One of the fundamental principles in quantum mechanics is that certain properties of a quantum-mechanical object, such as a photon or electron, cannot be measured simultaneously with precision. The position of these particles, for example, cannot be determined at the same time as its momentum: measuring one property causes a certain ‘fuzziness’ in the determination of the other.
A few years ago, an experiment in which both the path of photons and their interference patterns were measured simultaneously drew considerable attention. “This was because the experiment seemingly overcame the fundamental restrictions of quantum mechanics. Simultaneous measurements of the path information and interference picture are impossible in standard quantum theory, like the simultaneous determination of the coordinates and momentum of a particle.”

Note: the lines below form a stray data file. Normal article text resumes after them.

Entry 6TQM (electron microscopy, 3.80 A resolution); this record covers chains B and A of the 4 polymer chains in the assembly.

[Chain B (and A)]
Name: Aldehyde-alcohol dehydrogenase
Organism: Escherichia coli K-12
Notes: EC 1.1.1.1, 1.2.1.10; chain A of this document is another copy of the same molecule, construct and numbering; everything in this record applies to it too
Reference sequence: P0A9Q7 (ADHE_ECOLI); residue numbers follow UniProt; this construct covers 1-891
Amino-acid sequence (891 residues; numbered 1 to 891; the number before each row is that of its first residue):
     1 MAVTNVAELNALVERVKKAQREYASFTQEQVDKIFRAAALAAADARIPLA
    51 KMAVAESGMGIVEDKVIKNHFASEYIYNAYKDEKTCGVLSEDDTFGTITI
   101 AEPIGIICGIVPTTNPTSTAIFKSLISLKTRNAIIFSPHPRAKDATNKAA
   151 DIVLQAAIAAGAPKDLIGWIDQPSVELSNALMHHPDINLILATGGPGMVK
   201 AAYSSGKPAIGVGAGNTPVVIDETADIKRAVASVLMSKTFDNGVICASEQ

The results of the two-slit interference experiment—as it was known—were brought into line with quantum mechanics by arranging the measurements such that the results were averaged over several experiments conducted using a number of photons. This means that the precise position of a single photon was not actually measured. Instead, its properties were retrospectively deduced by making many measurements on identical particles.
Read more at: Phys.org